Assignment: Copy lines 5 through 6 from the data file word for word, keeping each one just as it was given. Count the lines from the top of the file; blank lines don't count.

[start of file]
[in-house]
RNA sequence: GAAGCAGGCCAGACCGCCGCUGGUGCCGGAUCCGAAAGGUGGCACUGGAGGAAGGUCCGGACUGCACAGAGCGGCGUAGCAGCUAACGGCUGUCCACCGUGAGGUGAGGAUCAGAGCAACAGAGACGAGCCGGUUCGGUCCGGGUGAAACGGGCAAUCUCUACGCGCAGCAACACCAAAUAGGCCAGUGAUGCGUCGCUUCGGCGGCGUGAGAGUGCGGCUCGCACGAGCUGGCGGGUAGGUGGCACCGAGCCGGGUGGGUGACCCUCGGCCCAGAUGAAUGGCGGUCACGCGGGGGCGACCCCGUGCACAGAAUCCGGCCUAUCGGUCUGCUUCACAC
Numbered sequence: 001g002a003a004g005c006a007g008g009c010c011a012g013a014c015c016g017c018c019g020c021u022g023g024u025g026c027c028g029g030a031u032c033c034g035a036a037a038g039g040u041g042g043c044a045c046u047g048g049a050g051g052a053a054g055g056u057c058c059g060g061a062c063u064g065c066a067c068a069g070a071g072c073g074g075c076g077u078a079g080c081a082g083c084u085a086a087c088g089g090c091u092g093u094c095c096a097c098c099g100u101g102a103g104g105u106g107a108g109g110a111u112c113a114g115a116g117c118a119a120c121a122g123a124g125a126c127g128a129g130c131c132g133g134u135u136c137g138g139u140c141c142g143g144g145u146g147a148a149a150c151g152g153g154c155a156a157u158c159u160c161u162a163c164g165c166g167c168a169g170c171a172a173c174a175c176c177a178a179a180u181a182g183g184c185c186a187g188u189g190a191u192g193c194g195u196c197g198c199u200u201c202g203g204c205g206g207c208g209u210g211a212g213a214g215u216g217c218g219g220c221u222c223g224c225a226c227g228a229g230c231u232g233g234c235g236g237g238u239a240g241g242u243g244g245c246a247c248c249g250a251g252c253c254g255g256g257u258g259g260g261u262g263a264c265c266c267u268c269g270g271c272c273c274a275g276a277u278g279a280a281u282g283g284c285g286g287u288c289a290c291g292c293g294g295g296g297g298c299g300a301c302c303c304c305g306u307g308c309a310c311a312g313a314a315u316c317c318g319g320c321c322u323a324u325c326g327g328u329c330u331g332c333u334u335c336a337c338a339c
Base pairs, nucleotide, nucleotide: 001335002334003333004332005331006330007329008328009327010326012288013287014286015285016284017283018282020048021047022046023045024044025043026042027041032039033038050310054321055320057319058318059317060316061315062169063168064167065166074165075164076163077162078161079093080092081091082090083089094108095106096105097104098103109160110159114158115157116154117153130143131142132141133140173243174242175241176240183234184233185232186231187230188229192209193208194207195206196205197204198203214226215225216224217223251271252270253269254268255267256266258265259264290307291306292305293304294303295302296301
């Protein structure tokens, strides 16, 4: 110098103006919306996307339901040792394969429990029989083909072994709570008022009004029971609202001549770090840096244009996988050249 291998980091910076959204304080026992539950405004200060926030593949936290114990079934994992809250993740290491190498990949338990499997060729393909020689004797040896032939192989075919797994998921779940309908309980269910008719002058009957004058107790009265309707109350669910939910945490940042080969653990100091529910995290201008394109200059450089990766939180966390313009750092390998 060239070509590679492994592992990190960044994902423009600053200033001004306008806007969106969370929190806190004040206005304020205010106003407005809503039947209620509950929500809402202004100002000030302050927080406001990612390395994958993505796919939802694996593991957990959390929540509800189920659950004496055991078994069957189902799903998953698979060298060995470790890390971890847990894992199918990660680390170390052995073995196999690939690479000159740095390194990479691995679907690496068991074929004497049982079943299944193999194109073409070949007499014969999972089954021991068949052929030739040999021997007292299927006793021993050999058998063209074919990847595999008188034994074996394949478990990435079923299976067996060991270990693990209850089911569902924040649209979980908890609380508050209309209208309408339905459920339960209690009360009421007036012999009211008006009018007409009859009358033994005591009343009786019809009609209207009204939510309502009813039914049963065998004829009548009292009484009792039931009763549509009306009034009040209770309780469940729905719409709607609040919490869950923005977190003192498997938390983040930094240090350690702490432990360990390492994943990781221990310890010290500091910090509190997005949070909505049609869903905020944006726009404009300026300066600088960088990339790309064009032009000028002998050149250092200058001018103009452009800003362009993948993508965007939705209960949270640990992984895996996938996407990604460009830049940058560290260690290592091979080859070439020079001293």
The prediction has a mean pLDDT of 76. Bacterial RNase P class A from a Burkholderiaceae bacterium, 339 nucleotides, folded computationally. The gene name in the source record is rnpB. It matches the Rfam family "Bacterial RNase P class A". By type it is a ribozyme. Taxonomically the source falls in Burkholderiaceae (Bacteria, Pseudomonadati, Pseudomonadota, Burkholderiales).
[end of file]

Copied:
């Protein structure tokens, strides 16, 4: 110098103006919306996307339901040792394969429990029989083909072994709570008022009004029971609202001549770090840096244009996988050249 291998980091910076959204304080026992539950405004200060926030593949936290114990079934994992809250993740290491190498990949338990499997060729393909020689004797040896032939192989075919797994998921779940309908309980269910008719002058009957004058107790009265309707109350669910939910945490940042080969653990100091529910995290201008394109200059450089990766939180966390313009750092390998 060239070509590679492994592992990190960044994902423009600053200033001004306008806007969106969370929190806190004040206005304020205010106003407005809503039947209620509950929500809402202004100002000030302050927080406001990612390395994958993505796919939802694996593991957990959390929540509800189920659950004496055991078994069957189902799903998953698979060298060995470790890390971890847990894992199918990660680390170390052995073995196999690939690479000159740095390194990479691995679907690496068991074929004497049982079943299944193999194109073409070949007499014969999972089954021991068949052929030739040999021997007292299927006793021993050999058998063209074919990847595999008188034994074996394949478990990435079923299976067996060991270990693990209850089911569902924040649209979980908890609380508050209309209208309408339905459920339960209690009360009421007036012999009211008006009018007409009859009358033994005591009343009786019809009609209207009204939510309502009813039914049963065998004829009548009292009484009792039931009763549509009306009034009040209770309780469940729905719409709607609040919490869950923005977190003192498997938390983040930094240090350690702490432990360990390492994943990781221990310890010290500091910090509190997005949070909505049609869903905020944006726009404009300026300066600088960088990339790309064009032009000028002998050149250092200058001018103009452009800003362009993948993508965007939705209960949270640990992984895996996938996407990604460009830049940058560290260690290592091979080859070439020079001293």
The prediction has a mean pLDDT of 76. Bacterial RNase P class A from a Burkholderiaceae bacterium, 339 nucleotides, folded computationally. The gene name in the source record is rnpB. It matches the Rfam family "Bacterial RNase P class A". By type it is a ribozyme. Taxonomically the source falls in Burkholderiaceae (Bacteria, Pseudomonadati, Pseudomonadota, Burkholderiales).